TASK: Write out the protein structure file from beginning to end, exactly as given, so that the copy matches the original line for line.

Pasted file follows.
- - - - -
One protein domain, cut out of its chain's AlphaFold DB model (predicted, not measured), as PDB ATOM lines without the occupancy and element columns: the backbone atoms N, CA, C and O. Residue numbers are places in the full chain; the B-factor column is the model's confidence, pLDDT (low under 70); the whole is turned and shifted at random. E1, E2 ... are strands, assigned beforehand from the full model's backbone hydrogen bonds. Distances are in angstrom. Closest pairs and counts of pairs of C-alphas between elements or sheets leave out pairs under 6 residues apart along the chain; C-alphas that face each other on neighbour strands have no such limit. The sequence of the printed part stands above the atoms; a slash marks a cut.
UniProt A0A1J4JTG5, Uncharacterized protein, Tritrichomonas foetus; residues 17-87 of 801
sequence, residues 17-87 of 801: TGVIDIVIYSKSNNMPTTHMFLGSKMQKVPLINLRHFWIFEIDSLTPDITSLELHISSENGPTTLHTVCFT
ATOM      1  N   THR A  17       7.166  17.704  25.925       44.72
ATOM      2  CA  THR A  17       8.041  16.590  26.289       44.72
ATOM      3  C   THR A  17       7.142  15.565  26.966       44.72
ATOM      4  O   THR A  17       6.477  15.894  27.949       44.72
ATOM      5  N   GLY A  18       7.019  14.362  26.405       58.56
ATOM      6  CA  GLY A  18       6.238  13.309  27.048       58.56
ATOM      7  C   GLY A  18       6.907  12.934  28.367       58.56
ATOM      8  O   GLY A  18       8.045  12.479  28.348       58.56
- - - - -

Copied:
One protein domain, cut out of its chain's AlphaFold DB model (predicted, not measured), as PDB ATOM lines without the occupancy and element columns: the backbone atoms N, CA, C and O. Residue numbers are places in the full chain; the B-factor column is the model's confidence, pLDDT (low under 70); the whole is turned and shifted at random. E1, E2 ... are strands, assigned beforehand from the full model's backbone hydrogen bonds. Distances are in angstrom. Closest pairs and counts of pairs of C-alphas between elements or sheets leave out pairs under 6 residues apart along the chain; C-alphas that face each other on neighbour strands have no such limit. The sequence of the printed part stands above the atoms; a slash marks a cut.
UniProt A0A1J4JTG5, Uncharacterized protein, Tritrichomonas foetus; residues 17-87 of 801
sequence, residues 17-87 of 801: TGVIDIVIYSKSNNMPTTHMFLGSKMQKVPLINLRHFWIFEIDSLTPDITSLELHISSENGPTTLHTVCFT
ATOM      1  N   THR A  17       7.166  17.704  25.925       44.72
ATOM      2  CA  THR A  17       8.041  16.590  26.289       44.72
ATOM      3  C   THR A  17       7.142  15.565  26.966       44.72
ATOM      4  O   THR A  17       6.477  15.894  27.949       44.72
ATOM      5  N   GLY A  18       7.019  14.362  26.405       58.56
ATOM      6  CA  GLY A  18       6.238  13.309  27.048       58.56
ATOM      7  C   GLY A  18       6.907  12.934  28.367       58.56
ATOM      8  O   GLY A  18       8.045  12.479  28.348       58.56